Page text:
If Jesus had said it was right to pay tributes to Caesar, he would have gotten the Jews enraged. The Jews were opposed to the tyrannical Roman rule they were caged under at the time and many of them flatly refused to pay the taxes. Many of them considered Yahweh as the sovereign ruler over their nation and any encouragement to be loyal to the Roman authority would be considered a betrayal of Yahweh and the nation.  

So, the context of their question and Jesus’ response was that of obliging or denying a responsibility to authority. And the occasion was that of a temptation: a temptation to civic rebellion.

Jesus knew all these no wonder he said, “Why do you test me.” (Mark 12:15 NKJV)

In the context of Jesus’ response, Caesar, simply refers to the state. Jesus was talking about the authority of the state. Caesar was the emperor; he was the number one citizen; hence he was a representative and a symbol of the state.

Meanwhile, in referring to God, Jesus meant the divine, He was talking about the eternal Lord of all.

So, when Jesus said, “Give to Caesar what belongs to Caesar and give to God what belongs to God”, he meant, whatever obligations and responsibilities you have to the state, fulfil them; and whatever obligations and devotions you have to the Lord, observe them.

The Conclusion of the Matter

In Jesus’ response to the Jews, we find an apt answer that was not only relevant for that time but also for our day.

Jesus, with His statement, was in no way encouraging us to pay obeisance to ungodly institutions, accede to a corrupt process or bow to pressure to compromise so as to gain human favour and achieve our carnal desires while displeasing God.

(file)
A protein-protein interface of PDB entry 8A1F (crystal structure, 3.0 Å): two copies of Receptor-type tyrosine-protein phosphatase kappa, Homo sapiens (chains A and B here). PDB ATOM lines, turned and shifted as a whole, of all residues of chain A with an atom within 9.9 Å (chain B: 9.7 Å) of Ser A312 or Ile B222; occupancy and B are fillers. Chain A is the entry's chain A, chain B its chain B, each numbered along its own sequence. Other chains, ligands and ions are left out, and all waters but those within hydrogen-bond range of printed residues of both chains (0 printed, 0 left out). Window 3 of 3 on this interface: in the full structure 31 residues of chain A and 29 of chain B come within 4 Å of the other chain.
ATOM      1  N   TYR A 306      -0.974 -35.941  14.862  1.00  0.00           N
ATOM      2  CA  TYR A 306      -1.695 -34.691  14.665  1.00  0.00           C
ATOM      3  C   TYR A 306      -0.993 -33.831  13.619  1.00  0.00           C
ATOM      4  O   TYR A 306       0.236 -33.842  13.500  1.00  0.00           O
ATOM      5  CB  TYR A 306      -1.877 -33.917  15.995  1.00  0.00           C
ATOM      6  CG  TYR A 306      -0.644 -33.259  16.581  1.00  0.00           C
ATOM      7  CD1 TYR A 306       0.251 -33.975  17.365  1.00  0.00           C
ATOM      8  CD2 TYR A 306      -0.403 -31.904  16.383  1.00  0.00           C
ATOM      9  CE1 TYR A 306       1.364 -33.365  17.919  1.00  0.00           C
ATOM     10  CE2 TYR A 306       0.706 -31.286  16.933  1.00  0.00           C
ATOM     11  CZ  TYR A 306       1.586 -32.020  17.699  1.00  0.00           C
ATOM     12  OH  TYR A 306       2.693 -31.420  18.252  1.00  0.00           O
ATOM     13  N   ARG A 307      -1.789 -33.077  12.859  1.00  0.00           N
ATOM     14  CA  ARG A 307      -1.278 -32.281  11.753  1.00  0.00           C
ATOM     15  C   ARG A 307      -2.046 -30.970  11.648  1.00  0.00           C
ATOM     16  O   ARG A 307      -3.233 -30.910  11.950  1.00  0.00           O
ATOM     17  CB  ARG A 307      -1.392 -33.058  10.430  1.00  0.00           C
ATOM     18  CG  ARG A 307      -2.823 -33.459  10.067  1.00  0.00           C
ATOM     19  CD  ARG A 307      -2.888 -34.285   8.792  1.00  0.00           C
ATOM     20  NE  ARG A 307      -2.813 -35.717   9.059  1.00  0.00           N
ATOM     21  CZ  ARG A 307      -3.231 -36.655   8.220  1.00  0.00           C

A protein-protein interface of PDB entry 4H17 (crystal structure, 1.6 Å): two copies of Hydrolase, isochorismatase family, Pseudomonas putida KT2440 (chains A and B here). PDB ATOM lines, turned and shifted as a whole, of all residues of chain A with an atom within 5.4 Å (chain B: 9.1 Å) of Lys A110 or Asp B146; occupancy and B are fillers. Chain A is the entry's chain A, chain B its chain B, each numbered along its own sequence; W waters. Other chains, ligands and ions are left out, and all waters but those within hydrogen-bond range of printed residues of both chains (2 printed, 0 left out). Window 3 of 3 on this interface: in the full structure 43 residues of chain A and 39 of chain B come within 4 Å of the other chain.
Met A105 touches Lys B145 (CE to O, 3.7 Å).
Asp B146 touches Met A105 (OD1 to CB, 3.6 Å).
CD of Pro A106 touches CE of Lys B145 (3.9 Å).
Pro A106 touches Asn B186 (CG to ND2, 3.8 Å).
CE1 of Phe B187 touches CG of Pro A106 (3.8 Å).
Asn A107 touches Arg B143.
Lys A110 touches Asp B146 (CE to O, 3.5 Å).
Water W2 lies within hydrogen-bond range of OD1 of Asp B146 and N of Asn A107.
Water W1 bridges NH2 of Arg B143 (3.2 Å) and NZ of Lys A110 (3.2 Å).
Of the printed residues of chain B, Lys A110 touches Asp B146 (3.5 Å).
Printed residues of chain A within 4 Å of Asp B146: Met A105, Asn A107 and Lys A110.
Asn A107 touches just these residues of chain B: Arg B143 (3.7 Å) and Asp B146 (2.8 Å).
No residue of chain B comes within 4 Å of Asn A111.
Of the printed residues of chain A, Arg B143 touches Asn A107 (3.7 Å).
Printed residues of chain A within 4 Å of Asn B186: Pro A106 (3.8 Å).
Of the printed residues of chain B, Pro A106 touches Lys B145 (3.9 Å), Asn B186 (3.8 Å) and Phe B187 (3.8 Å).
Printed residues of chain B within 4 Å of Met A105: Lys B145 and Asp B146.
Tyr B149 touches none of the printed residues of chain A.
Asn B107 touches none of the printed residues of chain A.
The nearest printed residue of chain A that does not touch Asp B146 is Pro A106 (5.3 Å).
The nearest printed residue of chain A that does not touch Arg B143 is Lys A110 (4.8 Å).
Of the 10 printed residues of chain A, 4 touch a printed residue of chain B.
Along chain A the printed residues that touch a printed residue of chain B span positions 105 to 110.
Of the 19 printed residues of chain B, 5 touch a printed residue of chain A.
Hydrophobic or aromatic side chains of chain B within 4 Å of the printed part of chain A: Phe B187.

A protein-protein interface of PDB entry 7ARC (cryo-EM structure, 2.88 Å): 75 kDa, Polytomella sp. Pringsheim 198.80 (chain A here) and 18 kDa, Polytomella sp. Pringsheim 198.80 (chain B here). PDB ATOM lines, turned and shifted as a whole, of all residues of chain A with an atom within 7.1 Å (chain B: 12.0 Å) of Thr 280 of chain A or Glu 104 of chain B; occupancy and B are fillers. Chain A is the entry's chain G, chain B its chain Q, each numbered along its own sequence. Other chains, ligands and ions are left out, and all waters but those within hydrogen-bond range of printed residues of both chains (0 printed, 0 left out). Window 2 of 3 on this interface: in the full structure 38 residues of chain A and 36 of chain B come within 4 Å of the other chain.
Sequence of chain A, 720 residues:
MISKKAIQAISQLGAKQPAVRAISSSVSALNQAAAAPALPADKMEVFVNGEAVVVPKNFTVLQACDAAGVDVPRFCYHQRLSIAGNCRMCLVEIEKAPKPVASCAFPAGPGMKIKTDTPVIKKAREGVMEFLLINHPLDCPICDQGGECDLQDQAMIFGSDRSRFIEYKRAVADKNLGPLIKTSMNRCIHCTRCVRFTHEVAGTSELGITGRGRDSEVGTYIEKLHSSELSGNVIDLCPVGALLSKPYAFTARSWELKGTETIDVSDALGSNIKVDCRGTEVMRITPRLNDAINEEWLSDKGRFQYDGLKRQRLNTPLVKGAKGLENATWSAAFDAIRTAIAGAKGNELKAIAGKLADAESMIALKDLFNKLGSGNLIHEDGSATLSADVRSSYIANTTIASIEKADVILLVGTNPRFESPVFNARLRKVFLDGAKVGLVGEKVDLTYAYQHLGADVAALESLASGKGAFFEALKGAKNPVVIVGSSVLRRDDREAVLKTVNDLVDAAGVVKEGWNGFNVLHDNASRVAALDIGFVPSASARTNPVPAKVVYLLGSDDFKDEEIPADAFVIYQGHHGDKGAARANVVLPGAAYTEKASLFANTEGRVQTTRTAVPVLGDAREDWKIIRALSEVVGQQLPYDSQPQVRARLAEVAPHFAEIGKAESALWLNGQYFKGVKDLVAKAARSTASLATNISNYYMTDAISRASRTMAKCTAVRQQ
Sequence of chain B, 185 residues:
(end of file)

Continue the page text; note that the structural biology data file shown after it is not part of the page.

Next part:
Jesus with His response, had no intention to justify obliging fetish practices, supporting diabolic traditional rites, or succumbing to worldly enticements for a moment, so as to please people; neither did He suggest that we lure and manipulate people into something unwholesome with His words.  

All He was saying, was that we do what is expected of us by the authorities while also keeping our obligations and devotions to the Lord.

This is a timeleses takeaway.

If you enjoyed reading this post and found it valuable, kindly share, so some others may benefit from it too.

See Also

Is Fasting Necessary for Christians Today?

What it Really Means to Forgive and Forget

8 Powerful Ways to Take Charge of Your Life

Top 3 Reasons Pastors’ Kids Struggle With the Faith

Did Jesus Really Die in Jerusalem As He Said He Would?

Why Did God Confuse the People’s Language at Babel?

20 Compelling Things Jesus Said That Affirm His Divinity

How Did Aaron’s Long Rod Fit into a Small Ark of Covenant?

The One Thing You Should Do When it Seems God is Far Away

The Big Lesson to Always Remember from the Manna Episode

Self-Discovery: The One Really Good Benefit of Going to School

Bible Contradictions: What Was Actually in the Ark of Covenant?

Why a Good God Allowed Evil Befall His Beloved: The Curious Story of Job

What Every Student Should Know Before Taking a Course in the University

30 Things a Christian Should Do Before Turning 30: A Bucket List From Jesus’ Life

pp (7) new About the Author Ogaga Eruteya is a Nigerian Christian minister, writer and speaker. He writes on Faith, Personal Development, Youth Development, and Life Realities. With his words, he seeks to inspire, motivate, propagate life’s truths and represent a sincere Christian voice. Learn more about Ogaga here.